Radionuclides from Nuclear Fission Activities

Ca Isotopes in Biological Shield


Bioshield concrete is an important structural component of a nuclear reactor, as it acts as a radiological shield. However, when a nuclear reactor is decommissioned, the bioshield concrete presents a significant waste to be treated. The quantification of the long lived activation products is important for the long-term safety of final repositories for nuclear waste.

Some of the most important radionuclides generated in concrete are the Calcium-Isotopes 41Ca (T1/2 = 1.03 x 105 a) and 45Ca (T1/2 = 163 d), both with a long biological half-life. They are produced by thermal neutron capture from stable 40Ca and 44Ca, respectively. 45Ca as β-emitting radionuclide with Emax of 257 keV is easily measured by liquid scintillation. 41Ca decays by pure electron capture, emitting X-rays and Auger electrons with very low energies below 3.6 keV; hence its determination is more difficult due to the strong self-absorption.

Liquid scintillation counting represents an alternative methodology for 45Ca quantification and 41Ca determination in bioshield concretes. As standard, IRMM 3701 material with a known 41Ca activity of about 6 Bq/g 41Ca, produced by the Institute for Reference Materials and Methods (Geel, Belgium) is employed for LSC calibration [Warwick et al. 2009].

For measuring details of the electron capture nuclide, especially applying TDCR, see 2.3.11. Detailed descriptions for sample preparation are outlined below.

A second procedure is described, which has been used by Xaolin [Xaolin 2002] for the analysis of concrete samples for the decommissioning of research reactors. It consists of an alkaline fusion for the decomposition of the sample followed by a group separation and further specific separation steps for individual radionuclides (fig. 31).



PROCEDURE 1: Ca-41 in concrete bioshield [Warwick 2009]


Materials and Equipment

  • Sr SPEC resin (EICHROM)
  • 41Ca standard solution (≈ 6 Bq/g 41Ca; IRMM 3701), Institute for Reference Materials and Methods (Geel, Belgium)
  • Lithium borate
  • Fe carrier
  • Ba carrier
  • Conc. HNO3; 8 M HNO3
  • Conc. HCl
  • Saturated Na2CO3
  • 4 % (NH4)2(COO)2
  • Acetate buffer
  • 6 M acetic acid
  • 1.5 M NaCrO4
  • Ammonia
  • Gelating cocktail



Pre-concentration steps:

  1. Mix the sample (dried ground concrete) with Lithium borate and fuse at 1100 ºC (dissolution of Ca), then dissolve the solid in 50 mL 8 M HNO3
  2. Add 20 mL 4 % (NH4)2-oxalate and adjust to pH 5 (precipitation of Ca-oxalate, 133Ba, 226Ra)
  3. Dissolve the precipitate in 5 mL conc. HCl; add 15 mL H2O and 5 mL 4 % (NH4)2-oxalate and adjust the pH to 5 (precipitation of Ca-oxalate)
  4. Ignite the precipitate at 500 ºC; dissolve the residue in 5 mL concentrate HCl and add 2 mL conc. HNO3 and 10 mg of Fe carrier; adjust the pH to 5 to precipitate the Fe(OH)3  (Ln(III), An(III, IV, V, VI))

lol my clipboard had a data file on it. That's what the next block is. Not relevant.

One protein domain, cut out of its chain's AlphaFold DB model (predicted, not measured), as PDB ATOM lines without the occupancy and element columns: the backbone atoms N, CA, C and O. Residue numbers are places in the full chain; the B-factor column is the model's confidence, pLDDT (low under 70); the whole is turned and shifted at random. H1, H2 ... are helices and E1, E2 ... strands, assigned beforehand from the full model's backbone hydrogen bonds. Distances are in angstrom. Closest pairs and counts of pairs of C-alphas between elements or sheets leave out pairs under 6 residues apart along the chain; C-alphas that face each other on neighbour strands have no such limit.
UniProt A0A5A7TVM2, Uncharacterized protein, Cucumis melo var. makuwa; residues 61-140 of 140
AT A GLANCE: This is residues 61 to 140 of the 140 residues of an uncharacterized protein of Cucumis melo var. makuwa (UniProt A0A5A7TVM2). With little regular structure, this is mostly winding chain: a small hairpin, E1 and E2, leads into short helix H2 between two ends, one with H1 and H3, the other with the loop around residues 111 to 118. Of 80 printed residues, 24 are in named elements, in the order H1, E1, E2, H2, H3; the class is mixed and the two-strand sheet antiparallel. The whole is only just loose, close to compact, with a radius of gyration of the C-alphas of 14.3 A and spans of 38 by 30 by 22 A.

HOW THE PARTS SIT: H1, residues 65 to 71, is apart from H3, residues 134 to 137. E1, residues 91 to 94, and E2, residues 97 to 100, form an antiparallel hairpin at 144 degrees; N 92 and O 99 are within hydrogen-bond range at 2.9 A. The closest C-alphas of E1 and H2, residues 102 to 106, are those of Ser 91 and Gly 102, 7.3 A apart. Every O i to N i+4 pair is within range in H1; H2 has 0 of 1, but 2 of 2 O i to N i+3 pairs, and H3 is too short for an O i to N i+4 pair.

5. Add 15 mL of saturated Na2CO3 to precipitate CaCO3
  6. Dissolve the CaCO3 in 10 mL 8 M HNO3

41Ca separation:

  1. Wash the Sr resin column (4 x 0.5 cm) twice with 10 mL 8 M HNO3
  2. Drain the solution containing CaCO3 through the column; 90Sr is retained on the resin
  3. Evaporate the eluent to dryness and dissolve the residue by adding 0.5 mL conc. HCl and 15 mL H2O
  4. Add 10 mg of Ba and 3 mL of acetate buffer; adjust the pH to 5 using 6 M acetic acid
  5. Add 1 mL 1.5 M NaCrO4 and warm up in order to precipitate BaCrO4 (133Ba, 226Ra)
  6. Adjust the pH to 8 with ammonia; add 15 mL of saturated Na2CO3 to precipitate CaCO3
  7. Dissolve the precipitate in 1 mL of conc. HCl; warm up until a green color is observed and elute with 15 mL H2O; add 10 mg of Fe and adjust to pH 7 with ammonia to precipitate Fe(OH)3 (residual Cr(III))
  8. Add 15 mL of saturated Na2CO3 to precipitate CaCO3
  9. Transfer the solid into a LS vial, dry and weigh for recovery
  10. Dissolve CaCO3 in 1 mL conc. HCl, add 3 mL of H2O and 16 mL of gelating scintillation cocktail




Simultaneous determination of 41Ca in presence of 36Cl, 55Fe, 63Ni and 129I in concrete [Xaolin 2007]


Materials and Equipment

  • Fe, Ni, Ca, Cl and I carriers
  • 0.2 M HCl
  • NaOH
  • Gelating cocktail



  1. Add to the concrete sample Fe, Ni, Ca, Cl and I carriers and hold-back carriers, NaOH, NaCO3, and fuse at 500 ºC
  2. Leach with water, centrifuge and wash the precipitate with 0.2 M of Na2CO3 four times; the resulting supernatant contains Cl, I, Cs and K and can further be processed for 36Cl and 129I determination (see fig. 31, left side), while the precipitate contains metals, Ca and Sr.
  3. Dissolve the precipitate with HCl; add NaOH until pH 9 and centrifuge the M(OH)x; the precipitate can further be used for the determination of 63Ni and 55Fe (see fig. 31, right side)
  4. Add Na2CO3 to the solution containing Ca, Sr, and Ba, centrifuge and discard the supernatant
  5. Dissolve the precipitate (which contains Ca, Ba, Sr, BaCO3) in HCl and add NaOH to 0.5 M
  6. Centrifuge and repeat the procedure 3 times and discard the supernatant containing Sr and Ba
  7. Dissolve the 41Ca containing precipitate in HCl and use this solution for the LS measurement



LSC measurements were applied by the authors for 36Cl, 129I, 41Ca, 45Ca, 63Ni and 55Fe.

For yield determination the stable Cl, I and Ca tracers have been evaluated by ICP-MS or alternatively ICP-AES.

Lower Limit of Detection LLD:  50 mBq per sample (without preconcentration)

Figure 31: Procedure for the simultaneous determination of 36Cl, 129I, 41Ca, 45Ca, 63Ni and 55Fe in concrete [Xaolin 2007]

Warwick P. 2009:  Effective determination of long-lived nuclide Ca-41 in nuclear reactor bioshield concretes: Comparison of LSC and Accelerator Mass Spectrometry; Anal. Chem. 81 (2009) 1901/1906

Xaolin H. 2007: Radiochemical analysis of radionuclides difficult to measure for characterization of waste in decommissioning of nuclear facilities; J. Radioanal. Nucl. Chem. 273 (2007) 43-8